3D Printing

Auto enthusiast to 3D-print full-scale Aston Martin DB4 ... sort of

Auto enthusiast to 3D-print fu...
Ivan Sentch plans on harvesting bits and pieces from a 1993 Nissan Skyline GTS for the engine and drivetrain (Photo: Ivan Sentch)
Ivan Sentch plans on harvesting bits and pieces from a 1993 Nissan Skyline GTS for the engine and drivetrain (Photo: Ivan Sentch)
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Sentch, a relative noob to 3D printing, only started messing around with the Solidoodle printer in January 2013 (Photo: Ivan Sentch)
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Sentch, a relative noob to 3D printing, only started messing around with the Solidoodle printer in January 2013 (Photo: Ivan Sentch)
DB4 rear section showing the basic framework and outline where the custom-formed 3D pieces will be set (Photo: Ivan Sentch)
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DB4 rear section showing the basic framework and outline where the custom-formed 3D pieces will be set (Photo: Ivan Sentch)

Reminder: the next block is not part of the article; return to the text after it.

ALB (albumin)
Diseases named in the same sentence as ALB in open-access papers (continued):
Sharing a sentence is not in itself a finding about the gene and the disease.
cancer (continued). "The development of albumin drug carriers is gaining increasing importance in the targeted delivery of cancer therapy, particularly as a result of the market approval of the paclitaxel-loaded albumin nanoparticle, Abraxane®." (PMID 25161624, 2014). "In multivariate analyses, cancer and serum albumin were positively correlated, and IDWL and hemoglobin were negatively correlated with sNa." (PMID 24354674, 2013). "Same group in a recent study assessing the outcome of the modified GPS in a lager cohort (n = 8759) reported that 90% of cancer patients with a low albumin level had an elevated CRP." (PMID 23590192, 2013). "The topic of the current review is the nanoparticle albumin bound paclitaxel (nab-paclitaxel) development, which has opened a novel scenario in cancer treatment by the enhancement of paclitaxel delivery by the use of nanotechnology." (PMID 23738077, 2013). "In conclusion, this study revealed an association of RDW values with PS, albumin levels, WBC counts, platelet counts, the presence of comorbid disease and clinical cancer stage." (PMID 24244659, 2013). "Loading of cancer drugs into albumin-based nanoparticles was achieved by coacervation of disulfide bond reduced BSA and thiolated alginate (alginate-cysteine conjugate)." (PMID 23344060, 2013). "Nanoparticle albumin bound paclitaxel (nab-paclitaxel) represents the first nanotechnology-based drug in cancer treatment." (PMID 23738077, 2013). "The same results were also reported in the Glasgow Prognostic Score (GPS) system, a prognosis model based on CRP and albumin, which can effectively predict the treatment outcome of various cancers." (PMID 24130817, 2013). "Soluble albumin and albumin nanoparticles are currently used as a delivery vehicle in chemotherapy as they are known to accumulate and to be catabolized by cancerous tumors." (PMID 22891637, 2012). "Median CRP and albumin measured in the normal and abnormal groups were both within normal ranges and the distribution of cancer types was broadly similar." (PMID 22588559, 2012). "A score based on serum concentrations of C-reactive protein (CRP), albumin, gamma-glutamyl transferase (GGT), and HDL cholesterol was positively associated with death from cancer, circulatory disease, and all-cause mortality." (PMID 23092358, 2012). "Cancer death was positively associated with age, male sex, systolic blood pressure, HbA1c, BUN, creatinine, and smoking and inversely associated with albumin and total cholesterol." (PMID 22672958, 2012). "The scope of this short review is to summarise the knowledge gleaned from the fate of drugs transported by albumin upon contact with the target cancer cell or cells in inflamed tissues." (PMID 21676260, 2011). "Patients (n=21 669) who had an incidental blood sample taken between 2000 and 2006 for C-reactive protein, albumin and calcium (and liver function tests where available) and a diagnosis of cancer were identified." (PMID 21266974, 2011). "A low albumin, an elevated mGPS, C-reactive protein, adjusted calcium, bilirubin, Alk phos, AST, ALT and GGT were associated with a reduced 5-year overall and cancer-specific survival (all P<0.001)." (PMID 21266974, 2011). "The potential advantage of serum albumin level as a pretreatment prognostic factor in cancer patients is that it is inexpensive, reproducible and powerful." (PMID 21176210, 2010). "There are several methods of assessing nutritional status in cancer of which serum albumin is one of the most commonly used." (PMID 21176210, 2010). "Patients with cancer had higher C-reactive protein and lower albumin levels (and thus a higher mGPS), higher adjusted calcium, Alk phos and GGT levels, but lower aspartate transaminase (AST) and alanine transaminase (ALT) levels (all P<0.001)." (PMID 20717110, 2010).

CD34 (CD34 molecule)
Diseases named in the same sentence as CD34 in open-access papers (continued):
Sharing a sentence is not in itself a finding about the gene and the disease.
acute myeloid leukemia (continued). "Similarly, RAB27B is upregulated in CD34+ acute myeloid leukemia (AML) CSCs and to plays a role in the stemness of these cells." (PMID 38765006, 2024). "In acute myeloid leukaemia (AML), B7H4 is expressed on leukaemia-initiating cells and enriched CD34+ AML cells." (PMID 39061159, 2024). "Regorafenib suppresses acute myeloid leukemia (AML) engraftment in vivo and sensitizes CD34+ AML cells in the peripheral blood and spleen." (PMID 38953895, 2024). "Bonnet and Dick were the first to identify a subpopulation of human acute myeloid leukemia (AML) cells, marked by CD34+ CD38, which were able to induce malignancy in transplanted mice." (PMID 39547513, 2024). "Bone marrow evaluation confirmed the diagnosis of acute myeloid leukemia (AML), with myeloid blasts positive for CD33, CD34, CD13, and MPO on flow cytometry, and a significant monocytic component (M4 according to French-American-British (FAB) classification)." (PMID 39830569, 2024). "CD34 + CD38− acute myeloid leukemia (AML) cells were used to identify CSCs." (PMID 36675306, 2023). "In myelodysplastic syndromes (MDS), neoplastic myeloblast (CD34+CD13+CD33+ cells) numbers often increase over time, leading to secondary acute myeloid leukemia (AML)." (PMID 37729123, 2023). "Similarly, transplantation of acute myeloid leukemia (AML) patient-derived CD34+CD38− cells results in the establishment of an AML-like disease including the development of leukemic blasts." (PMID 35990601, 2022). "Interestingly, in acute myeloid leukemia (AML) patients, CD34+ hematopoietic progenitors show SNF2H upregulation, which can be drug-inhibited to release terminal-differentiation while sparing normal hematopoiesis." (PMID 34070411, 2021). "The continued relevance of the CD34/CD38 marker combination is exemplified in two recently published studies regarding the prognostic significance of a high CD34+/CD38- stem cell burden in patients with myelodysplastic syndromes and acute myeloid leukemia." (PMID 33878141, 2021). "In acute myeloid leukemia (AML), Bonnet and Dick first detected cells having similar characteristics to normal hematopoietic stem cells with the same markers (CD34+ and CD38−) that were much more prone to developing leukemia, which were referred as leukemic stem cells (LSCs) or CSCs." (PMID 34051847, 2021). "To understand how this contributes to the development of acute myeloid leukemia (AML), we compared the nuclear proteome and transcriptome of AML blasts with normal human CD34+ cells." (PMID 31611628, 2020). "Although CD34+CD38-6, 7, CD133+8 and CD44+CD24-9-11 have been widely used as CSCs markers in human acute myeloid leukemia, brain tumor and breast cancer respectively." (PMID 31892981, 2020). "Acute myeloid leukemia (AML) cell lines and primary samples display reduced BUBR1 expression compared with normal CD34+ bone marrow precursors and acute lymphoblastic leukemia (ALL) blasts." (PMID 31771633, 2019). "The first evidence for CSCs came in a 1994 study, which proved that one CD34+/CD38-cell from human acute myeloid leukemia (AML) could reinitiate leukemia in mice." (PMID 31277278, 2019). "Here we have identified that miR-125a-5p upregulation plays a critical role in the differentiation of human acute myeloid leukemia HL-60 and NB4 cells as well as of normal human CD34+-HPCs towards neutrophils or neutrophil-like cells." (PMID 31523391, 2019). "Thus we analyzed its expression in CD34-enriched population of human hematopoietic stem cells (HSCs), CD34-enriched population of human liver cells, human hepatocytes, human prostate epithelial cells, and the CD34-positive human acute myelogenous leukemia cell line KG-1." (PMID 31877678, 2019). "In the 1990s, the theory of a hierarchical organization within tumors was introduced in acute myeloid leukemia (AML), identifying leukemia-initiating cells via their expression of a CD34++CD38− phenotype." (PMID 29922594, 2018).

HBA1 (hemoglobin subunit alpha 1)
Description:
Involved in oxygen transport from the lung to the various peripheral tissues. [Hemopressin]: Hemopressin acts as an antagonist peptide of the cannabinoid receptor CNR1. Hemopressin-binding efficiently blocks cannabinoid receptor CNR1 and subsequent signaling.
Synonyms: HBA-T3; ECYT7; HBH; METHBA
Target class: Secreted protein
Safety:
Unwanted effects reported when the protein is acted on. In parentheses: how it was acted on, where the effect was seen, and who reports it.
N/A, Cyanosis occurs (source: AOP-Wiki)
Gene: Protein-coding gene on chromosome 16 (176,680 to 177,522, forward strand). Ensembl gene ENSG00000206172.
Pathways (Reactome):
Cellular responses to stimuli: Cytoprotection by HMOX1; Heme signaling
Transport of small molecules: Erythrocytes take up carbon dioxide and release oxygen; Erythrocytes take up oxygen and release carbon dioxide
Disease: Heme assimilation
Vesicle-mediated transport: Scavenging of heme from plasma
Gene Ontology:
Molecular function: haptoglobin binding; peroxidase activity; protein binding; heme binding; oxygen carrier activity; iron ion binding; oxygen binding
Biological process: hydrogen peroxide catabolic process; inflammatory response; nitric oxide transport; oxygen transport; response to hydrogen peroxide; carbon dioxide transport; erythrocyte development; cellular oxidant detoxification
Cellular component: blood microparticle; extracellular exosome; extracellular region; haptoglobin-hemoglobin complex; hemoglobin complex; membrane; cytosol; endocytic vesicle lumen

The initial base design for the DB4 came from a 3D drawing from TurboSquid.com (Photo: Ivan Sentch)
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The initial base design for the DB4 came from a 3D drawing from TurboSquid.com (Photo: Ivan Sentch)
The DB4 rendering was torn down to its base design so Ivan could modify the final project to his own specifications (Photo: Ivan Sentch)
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The DB4 rendering was torn down to its base design so Ivan could modify the final project to his own specifications (Photo: Ivan Sentch)
Large sections like the hood, fenders or doors can't be printed in one section so thousands of smaller pieces are printed then painstakingly glued onto master templates (Photo: Ivan Sentch)
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Large sections like the hood, fenders or doors can't be printed in one section so thousands of smaller pieces are printed then painstakingly glued onto master templates (Photo: Ivan Sentch)
Finished 3D hood showing the number of printed pieces required to complete one section (Photo: Ivan Sentch)
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Finished 3D hood showing the number of printed pieces required to complete one section (Photo: Ivan Sentch)